Senator Frank Lautenberg, who passed away on Monday, was one of the Senate’s most consistently liberal lawmakers, but he was also considered one of Israel’s staunchest defenders on Capitol Hill.
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Nonetheless, Lautenberg was also one of the first victims of the harsh approbation and strong-arm tactics that the self-described “pro-Israel” right employs against Jewish lawmakers who appear to be straying from their favored party line.
In his book “Jewish Power,” author J.J. Goldberg describes the retaliation against Lautenberg in the wake of his decision to sign a 1988 letter to then Secretary of State George Shultz. The letter commended U.S. peace efforts and questioned what appeared to be then Israeli Prime Minister Yitzhak Shamir’s refusal to countenance territorial compromise in the West Bank and Gaza.
The letter, signed by 30 senators, including four other Jewish senators, lambasted Arab refusal to cooperate with Shultz’s peace plans but also criticized Shamir’ s statement to the New York Times in which he said that ''. . . this expression of territory for peace is not accepted by me.''
Shamir reacted angrily to the senators’ letter, writing in response that it “hurts even more because it comes from friends who have Israel's security and welfare at heart.”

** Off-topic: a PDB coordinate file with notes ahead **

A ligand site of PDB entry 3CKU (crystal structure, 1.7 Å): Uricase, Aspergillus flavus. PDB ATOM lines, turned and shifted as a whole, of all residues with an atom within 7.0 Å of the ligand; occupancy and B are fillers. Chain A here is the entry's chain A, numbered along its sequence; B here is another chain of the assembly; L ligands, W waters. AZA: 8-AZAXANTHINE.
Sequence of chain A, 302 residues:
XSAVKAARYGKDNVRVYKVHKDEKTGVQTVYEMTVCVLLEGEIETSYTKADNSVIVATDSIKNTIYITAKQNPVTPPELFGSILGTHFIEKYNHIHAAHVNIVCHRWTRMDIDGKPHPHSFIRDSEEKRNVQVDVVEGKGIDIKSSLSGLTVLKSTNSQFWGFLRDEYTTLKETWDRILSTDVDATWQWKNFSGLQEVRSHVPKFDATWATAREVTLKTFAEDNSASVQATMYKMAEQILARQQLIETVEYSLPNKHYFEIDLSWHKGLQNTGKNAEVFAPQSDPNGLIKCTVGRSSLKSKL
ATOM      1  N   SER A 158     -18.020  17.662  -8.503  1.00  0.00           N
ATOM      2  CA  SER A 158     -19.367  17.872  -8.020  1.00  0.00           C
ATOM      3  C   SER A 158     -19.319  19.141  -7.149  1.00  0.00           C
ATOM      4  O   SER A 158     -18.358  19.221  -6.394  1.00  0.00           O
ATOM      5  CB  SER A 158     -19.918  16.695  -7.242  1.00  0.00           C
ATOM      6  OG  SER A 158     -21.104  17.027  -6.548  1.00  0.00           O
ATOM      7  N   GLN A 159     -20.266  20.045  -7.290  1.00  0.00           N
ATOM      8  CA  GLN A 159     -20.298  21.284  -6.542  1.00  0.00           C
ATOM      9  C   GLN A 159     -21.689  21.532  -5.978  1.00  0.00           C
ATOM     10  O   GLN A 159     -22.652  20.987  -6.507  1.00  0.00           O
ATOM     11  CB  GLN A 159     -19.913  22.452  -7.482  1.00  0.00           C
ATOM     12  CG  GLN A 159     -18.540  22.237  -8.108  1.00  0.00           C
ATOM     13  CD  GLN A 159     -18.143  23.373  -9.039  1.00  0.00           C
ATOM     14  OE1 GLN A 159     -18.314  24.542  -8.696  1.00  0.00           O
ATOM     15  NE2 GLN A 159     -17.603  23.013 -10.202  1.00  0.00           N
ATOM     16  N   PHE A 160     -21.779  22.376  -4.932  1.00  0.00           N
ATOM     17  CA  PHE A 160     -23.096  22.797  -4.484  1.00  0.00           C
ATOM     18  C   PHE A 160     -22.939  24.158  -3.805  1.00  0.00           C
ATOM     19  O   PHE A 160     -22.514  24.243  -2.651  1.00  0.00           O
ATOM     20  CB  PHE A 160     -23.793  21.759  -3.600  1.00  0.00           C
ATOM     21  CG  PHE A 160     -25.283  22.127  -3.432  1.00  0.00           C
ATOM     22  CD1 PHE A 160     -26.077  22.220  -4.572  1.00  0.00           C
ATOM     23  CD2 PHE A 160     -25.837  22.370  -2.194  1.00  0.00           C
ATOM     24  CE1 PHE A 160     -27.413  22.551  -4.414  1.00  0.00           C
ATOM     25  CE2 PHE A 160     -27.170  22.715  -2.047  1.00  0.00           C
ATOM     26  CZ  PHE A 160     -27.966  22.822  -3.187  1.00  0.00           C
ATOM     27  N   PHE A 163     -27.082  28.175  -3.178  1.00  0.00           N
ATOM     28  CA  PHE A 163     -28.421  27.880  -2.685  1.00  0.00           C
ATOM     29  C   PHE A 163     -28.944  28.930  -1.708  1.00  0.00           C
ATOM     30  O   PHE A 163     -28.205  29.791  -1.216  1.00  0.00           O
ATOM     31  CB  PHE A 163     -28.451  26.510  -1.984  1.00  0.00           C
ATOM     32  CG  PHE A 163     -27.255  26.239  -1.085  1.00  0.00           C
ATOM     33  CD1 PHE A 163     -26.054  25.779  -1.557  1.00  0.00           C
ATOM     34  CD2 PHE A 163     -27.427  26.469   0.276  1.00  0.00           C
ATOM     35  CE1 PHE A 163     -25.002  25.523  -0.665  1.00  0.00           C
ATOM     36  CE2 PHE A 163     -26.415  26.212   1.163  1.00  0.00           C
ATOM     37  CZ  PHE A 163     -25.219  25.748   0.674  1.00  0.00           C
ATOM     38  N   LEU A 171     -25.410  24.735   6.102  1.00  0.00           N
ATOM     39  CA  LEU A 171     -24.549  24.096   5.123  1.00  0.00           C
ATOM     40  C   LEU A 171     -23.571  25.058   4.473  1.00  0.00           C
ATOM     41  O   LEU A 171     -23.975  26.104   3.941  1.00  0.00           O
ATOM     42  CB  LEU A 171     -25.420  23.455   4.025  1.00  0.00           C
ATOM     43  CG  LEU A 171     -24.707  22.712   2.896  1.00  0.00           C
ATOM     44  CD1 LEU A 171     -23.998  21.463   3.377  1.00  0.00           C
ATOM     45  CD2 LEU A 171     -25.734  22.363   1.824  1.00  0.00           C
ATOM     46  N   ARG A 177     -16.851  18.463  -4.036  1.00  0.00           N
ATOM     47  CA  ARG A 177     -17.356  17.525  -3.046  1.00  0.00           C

The “militant right”, as former Forward editor Goldberg describes it, took their cue from Shamir and launched a vicious campaign against Lautenberg, lambasting his congressional achievements and drumming up support for his non-Jewish Republican rival, Pete Dawkins. The campaign against Lautenberg was waged in synagogues across his home state of New Jersey.
“What I saw was almost a venomous response,” Lautenberg told Goldberg. “Suddenly I was painted like a pariah”
“I was national chairman of the UJA, for God’s sake. I’m on the board of Bank Leumi, the Hebrew University, the Diaspora Museum of Tel Aviv. But having taken an oath to protect the Constitution of the United States, with all my love and affection for Israel, my primary responsibilities begin with my country. And thank goodness I have not had to make decision between my country and Israel.”
“I was shocked by the response from some segments of the Jewish community. I was practically accused of being a traitor. In fact, the pain was more severe than the shock.”
In recent years, Lautenberg lined up behind most of the Israeli government’s positions, though he was harshly criticized once again on the Republican Jewish right for his staunch defense of President Obama’s Middle East policies and for his decision to support the appointment of former senator Chuck Hagel as Secretary of Defense.
One can deduce from this incident that in over 30 years of U.S. peacemaking and inter-Jewish politics, the more things change the more they remain the same. But it is highly doubtful whether any senator, Jewish or otherwise, would be inclined to sign a letter today that implies any criticism whatsoever of Israeli policies.
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